However, “consistent” is quite different from mathematically verified. Saying that, in the thirty-eight digital organizations they interviewed, a lead organizer did the lion’s share of the work is far from being able to demonstrate a power law. On could easily imagine that the division of labor followed this patten without following the power law.

    In fact, they do not even attempt to show quantitative evidence for their claim. It would not have been difficult to collect data during these interviews about the number of hours per week each member of the organization worked, to see how closely this data matched a power-law graph. However, there is no evidence that they attempted to prove or disprove their claim, even based on their own limited sample. Perhaps they thought that the theory was so attractive that it did not require evidence to support it.

    But Does it Work?

    Why do Earl and Kimport’s theoretical conclusions seem so detached from the real life practice of digital organizing and activism? It is likely because they blithely eschew the key evaluative question of any organizer: “does it work?”. Earl and Kimport do not consider the effectiveness of any of the tactics in their study. “Ours is not a study of the effectiveness of e-tactics,” they write, “so although we are aware of many successful online campaigns, including efforts in our data set, we cannot empirically address” claims challenging the effectiveness of digital tactics (p 94). Their focus on claims over evidence may be a direct result of the fact that their otherwise methodologically strong study ignores the effects of their digital tactics.

    Bottom Line
    : The authors present arguments in favor of theories of value that are unsupported – or substantially contradicted – by evidence.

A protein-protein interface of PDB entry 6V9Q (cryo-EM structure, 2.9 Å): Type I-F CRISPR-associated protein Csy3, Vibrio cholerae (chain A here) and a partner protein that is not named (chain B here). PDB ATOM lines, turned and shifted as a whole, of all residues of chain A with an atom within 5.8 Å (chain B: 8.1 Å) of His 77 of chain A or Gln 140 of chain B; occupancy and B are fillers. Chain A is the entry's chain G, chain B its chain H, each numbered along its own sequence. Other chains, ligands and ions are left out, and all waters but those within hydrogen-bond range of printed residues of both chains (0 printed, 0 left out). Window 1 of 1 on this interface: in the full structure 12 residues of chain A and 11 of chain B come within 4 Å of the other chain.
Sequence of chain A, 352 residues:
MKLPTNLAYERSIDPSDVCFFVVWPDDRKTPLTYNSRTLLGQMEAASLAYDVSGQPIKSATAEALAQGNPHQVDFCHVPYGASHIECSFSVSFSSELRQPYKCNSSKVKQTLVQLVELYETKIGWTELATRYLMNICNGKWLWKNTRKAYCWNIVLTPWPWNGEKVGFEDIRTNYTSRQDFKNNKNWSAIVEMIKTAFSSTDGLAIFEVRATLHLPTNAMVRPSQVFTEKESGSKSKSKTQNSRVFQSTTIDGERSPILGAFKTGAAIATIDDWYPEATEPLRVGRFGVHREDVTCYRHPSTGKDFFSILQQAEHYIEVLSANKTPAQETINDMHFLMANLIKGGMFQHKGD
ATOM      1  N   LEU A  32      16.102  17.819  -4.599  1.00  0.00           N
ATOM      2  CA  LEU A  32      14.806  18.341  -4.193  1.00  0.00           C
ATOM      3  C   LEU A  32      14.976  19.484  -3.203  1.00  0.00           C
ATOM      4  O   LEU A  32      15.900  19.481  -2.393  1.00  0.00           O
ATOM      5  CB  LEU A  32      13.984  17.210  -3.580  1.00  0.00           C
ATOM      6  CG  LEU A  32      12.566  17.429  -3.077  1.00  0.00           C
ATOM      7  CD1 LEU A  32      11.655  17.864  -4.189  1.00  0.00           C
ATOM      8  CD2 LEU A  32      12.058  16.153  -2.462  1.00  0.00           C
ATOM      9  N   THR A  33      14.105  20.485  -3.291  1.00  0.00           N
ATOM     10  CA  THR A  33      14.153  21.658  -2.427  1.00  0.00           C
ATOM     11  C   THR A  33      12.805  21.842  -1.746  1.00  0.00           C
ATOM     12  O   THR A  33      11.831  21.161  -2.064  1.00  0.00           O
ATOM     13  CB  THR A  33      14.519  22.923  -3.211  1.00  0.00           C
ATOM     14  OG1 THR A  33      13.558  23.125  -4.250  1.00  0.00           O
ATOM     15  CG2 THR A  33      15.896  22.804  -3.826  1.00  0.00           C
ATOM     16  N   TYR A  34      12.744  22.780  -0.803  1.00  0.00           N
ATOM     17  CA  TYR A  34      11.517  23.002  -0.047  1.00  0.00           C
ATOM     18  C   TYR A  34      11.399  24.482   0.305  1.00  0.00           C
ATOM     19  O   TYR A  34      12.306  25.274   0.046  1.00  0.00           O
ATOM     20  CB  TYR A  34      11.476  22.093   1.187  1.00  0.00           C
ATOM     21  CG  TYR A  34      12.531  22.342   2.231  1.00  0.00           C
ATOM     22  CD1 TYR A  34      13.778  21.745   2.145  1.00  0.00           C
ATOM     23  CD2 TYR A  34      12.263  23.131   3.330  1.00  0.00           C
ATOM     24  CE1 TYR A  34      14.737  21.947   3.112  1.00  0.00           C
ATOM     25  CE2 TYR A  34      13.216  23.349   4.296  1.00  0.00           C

Conclusion

    The book is not without interesting ideas. The idea that digital tactics will force a re-working of some elements of social movement theory is spot-on and leveraged affordances is certainly one valuable way to evaluate a digital tactic. Changes in organizational structure, made possible by digital tools, are also important, though without reference the the effectiveness of these new types of organizations, their ultimate impact is in question. Earl and Kimport are also right to note that online privacy norms may change expectations about what it means to act in public and I agree that these quick-start organizations, created by new activists, will likely lead to more episodic activism. It also seems that the ease of online participation may also not require previous feelings of collective identity to motivate participation, another interesting challenge to existing theory.

    These positive points do not save the book, though. Its disregard for effects, choice of outdated tactics as the focus of study, and attention to theory over evidence lays the whole field of the digital contention open to charges of disconnected abstraction, cyber-utopianism, and techno-fetishism that threaten this young field’s legitimacy.